WordPress makes managing corporate blogs an absolute breeze. It doesn’t matter how much technical skill you and your team has, everyone in your business contribute to your bog as much or little as they need to.

Over the years, WordPress has also become one of the most popular platforms to build a complete website. You don’t have to choose between an 100% custom-build and WordPress, though. Another option is to build your custom site and then bolt on WordPress for the blog page only. So you get the best performance on your site and the content management features of WordPress rolled into one.

Here’s how it’s done.

 

What exactly are we doing here?

Basically, the aim here is to design and develop a custom-built site as normal. The only difference is you don’t build the blog page. Instead, you create a blog folder on your domain and install WordPress inside it. So every part of your website is your own until users visit your blog. The trick is people never know anything is different; your WordPress blog looks and feels like a natural part of your website.

So why would you do this? Well, developing your own feature-rich CMS like WordPress is a complex project. Whereas, a blog without those features typically feels too lifeless and static. You could develop a faster version of WordPress with less features (also a good option). Or simply tap into WordPress for your blog page only and get the best of both worlds.

The main benefit, though, is the other pages on your site will be considerably lighter and faster. Your homepage, product pages and other sections of your site don’t need all that WordPress code and they’ll be faster without it.

 

Oaky, let’s bolt on a WordPress blog!

The actual process of bolting on a WordPress blog is something for your developer to handle. But we’re going to breeze through a quick guide just to show you how quick and easy it can be.

 

Step #1: Design and build the rest of your site

Before you do anything WordPress, you’ll want a working version of your website. This is important because you’ll need to customise the design of a WordPress theme to match your site. So you want the final design and functionality working before you get started.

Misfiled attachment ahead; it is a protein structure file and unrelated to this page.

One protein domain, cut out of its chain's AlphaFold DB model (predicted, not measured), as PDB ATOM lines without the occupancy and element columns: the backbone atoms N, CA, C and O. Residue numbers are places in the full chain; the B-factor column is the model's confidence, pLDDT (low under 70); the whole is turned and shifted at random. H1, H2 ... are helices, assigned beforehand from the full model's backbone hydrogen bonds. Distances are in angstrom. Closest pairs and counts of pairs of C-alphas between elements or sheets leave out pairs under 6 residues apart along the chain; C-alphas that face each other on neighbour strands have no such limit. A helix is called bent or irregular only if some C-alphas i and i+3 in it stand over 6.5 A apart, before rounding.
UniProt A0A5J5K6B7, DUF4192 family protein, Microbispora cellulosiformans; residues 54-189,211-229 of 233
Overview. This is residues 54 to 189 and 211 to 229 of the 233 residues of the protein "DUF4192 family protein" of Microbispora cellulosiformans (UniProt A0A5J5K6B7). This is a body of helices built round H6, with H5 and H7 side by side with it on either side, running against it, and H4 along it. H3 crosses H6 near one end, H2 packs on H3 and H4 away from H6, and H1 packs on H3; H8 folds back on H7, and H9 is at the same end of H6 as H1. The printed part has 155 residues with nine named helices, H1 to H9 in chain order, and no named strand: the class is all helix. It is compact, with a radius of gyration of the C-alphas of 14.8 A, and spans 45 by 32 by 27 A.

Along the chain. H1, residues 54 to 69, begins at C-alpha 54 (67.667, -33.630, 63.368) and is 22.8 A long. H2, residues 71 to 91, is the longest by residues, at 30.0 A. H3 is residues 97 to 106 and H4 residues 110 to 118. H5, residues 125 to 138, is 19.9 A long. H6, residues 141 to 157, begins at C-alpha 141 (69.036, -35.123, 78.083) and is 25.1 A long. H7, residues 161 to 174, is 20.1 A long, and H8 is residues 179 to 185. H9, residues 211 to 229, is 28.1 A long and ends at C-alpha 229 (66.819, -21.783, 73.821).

Step #2: Create a blog folder

As we say, this is something your developer will probably do but it’s incredibly simple. In the root folder of your website, all you need to do is create a new “blog” folder:

blog-folder

Next, go to WordPress.org and download the latest version. This will download all the files of WordPress into a Zip file. Extract the Zip file and then open the WordPress folder it creates. You should see all the individual files and folder for WordPress:

wp-files

Now you can drag and drop everything from that folder into the blog folder you created earlier. Once the upload is finished, you head to www.yourdomain/blog and you’ll be prompted to install WordPress – done!

 

#3: Choose a theme

With WordPress installed, you now want to select a theme to use as a template. You should have a design for your blog that matches the rest of your site already. Now you’ll want to edit an existing theme to match that design.

Again, this is something your developer will do and we’re not going to go into anything technical here. What we will say is you want to choose a starter theme that’s either as close to your design as possible or a very plain theme like TwentyTwelve. This way you don’t have to make as many changes and add unnecessary code to your blog.

 

#4: Create a child theme

You never want to edit WordPress files directly. If you do, all of your changes will be lost when you update WordPress. To avoid this happening you create something called a child theme. Once again, you’re simply creating another folder, but this time inside the WordPress “Themes” folder.

What this does is store your edits only in a way that overrides the core WordPress and theme files. Basically your edits are bolted onto WordPress and it doesn’t matter how many updates are released.

You don’t need to worry about the coding behind child themes at this stage. It’s just worth knowing about them so you can discuss this approach with your developer. Even then, it’s nothing too technical for someone with even fairly basic coding skills.

 

So, unless you’ll be writing the code yourself, bolting on a WordPress blog really is as simple as that. There are no nasty SEO side-effects to this either, because everything still comes under your root domain. The difference is your pages that don’t need WordPress get a serious speed boost but you still get the blog management features that make WordPress so useful.